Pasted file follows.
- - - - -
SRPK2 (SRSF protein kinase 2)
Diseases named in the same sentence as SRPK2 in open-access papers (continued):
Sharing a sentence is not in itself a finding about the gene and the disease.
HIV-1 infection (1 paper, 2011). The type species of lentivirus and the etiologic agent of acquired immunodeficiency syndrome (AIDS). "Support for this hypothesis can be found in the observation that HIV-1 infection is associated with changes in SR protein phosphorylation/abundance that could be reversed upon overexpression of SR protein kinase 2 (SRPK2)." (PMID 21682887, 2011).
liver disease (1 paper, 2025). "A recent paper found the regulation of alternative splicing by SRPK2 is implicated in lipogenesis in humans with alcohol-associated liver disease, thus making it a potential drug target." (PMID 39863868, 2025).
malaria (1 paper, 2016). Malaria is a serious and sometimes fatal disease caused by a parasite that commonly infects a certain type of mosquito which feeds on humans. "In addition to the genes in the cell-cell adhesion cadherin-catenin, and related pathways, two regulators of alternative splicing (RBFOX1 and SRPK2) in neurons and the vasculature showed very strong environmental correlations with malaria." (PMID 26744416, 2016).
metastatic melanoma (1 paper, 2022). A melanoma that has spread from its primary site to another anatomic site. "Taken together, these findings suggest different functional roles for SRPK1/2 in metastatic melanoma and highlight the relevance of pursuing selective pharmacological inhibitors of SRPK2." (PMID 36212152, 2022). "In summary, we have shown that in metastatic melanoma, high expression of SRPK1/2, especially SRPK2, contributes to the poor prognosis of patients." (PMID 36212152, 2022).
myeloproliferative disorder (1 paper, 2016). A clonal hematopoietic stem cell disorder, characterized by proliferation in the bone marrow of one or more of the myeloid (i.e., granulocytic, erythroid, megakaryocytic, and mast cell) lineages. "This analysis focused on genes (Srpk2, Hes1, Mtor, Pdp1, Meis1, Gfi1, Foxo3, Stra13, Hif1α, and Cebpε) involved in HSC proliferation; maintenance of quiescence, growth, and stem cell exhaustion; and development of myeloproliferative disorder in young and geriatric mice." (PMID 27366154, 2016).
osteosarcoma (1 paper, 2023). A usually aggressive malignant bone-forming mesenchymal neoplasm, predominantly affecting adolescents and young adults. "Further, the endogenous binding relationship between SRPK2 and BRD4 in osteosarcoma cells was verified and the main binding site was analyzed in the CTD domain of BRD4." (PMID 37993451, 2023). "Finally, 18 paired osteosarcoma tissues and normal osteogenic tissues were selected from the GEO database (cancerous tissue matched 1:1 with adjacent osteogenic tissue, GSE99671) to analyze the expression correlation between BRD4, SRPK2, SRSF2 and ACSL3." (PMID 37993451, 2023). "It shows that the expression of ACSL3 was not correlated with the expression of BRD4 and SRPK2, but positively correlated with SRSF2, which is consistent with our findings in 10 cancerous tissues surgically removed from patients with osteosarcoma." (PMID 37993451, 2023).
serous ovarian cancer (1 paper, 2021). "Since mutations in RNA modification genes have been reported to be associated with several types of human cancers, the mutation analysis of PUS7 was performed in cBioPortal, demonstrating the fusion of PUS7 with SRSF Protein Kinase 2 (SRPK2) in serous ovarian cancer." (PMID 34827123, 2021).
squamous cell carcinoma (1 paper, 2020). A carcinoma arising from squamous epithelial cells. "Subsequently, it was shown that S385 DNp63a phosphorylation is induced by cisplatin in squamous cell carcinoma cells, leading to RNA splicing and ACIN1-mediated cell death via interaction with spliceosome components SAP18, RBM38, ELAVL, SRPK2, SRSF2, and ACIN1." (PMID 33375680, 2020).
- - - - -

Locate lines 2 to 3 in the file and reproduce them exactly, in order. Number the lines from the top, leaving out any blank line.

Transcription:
Diseases named in the same sentence as SRPK2 in open-access papers (continued):
Sharing a sentence is not in itself a finding about the gene and the disease.